Carol E. Kessler
Brookhaven National Laboratory
During the Soviet years, fear, the KGB, lack of mobility allowed by the government and the isolation of nuclear and military facilities provided an effective deterrent against access to, much less, theft of nuclear materials and weapons. The balance of power between the Soviet Union and the U.S. had established a norm of security relations that encouraged countries to be aligned with one or the other superpower and a relative stalemate existed. The Soviet Union enforced security through its style of governing and the United States offered security through its style of governing and its opposition to Soviet practice. It may seem hard to believe, but there was calm in Americans’ daily sense of security relative to today’s disorder/chaos with the loss of the superpower balance and the emergence of many smaller insecurity balances.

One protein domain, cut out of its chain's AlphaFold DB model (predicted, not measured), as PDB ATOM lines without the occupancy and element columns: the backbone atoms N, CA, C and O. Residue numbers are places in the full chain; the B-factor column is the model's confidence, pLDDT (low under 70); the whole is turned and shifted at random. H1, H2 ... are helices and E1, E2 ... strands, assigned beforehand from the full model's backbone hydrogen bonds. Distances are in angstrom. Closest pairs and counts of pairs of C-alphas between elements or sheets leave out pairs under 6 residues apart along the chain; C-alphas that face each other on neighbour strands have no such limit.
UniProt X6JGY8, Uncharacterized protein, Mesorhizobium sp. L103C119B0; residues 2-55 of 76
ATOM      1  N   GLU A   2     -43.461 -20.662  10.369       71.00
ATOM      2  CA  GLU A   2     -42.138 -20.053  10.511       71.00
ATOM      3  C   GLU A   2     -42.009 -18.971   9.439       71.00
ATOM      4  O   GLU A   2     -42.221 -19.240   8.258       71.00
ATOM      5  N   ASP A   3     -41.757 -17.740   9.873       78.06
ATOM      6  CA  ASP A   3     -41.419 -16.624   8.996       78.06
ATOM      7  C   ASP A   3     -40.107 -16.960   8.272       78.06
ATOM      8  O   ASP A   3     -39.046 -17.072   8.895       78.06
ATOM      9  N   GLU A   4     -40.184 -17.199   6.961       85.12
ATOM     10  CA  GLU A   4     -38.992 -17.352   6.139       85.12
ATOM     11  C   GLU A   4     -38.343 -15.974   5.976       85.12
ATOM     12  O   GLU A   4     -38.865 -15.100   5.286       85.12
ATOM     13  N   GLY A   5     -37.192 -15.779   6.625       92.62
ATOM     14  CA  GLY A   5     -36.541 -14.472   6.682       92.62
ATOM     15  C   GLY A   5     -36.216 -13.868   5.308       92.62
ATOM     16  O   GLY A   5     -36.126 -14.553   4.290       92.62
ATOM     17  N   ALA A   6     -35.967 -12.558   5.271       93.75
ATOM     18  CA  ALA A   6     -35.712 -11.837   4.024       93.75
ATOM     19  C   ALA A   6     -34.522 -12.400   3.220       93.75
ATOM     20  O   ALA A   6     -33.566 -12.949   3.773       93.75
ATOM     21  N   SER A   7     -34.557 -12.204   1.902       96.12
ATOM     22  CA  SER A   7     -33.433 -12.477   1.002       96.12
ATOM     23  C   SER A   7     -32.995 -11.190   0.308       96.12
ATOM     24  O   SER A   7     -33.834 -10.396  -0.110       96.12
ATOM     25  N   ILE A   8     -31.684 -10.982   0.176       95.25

With the dismantlement of the Soviet apparatus, fears in the outside world grew that the lack of protection of nuclear facilities and materials made them vulnerable to theft. When the Soviet Union collapsed in late 1991, it reportedly possessed more than 27,000 nuclear weapons, and these weapons were deployed on the territories of several of the former Soviet republics. Adding to this were concerns over the desperate economic conditions that disgruntled nuclear, in fact, weapons of mass destruction (WMD), workers might be encouraged or self-motivated to sell nuclear material or weapons to the highest bidder. Reports of Russian nuclear materials for sale on the black market, when combined with evidence of weaknesses in the security systems raised concerns about the possible theft or diversion of nuclear materials from these facilities. Given the nightmare of illicit access to either, the U.S. began to collaborate with Russia on a program of technical assistance to shore up the physical security of nuclear facilities and to design and implement security regimes and practices for protecting them from outside and inside threats. The program began in 1993 after the U.S. and Russia reached agreement on the Cooperative Threat Reduction Treaty of June 1992. This Treaty was based in legislation created by Senators Nunn and Lugar, which is why the program became known as the Nunn-Lugar program. This talk will describe what has happened in the years since 1992 to present to make nuclear security the most high profile international security topic.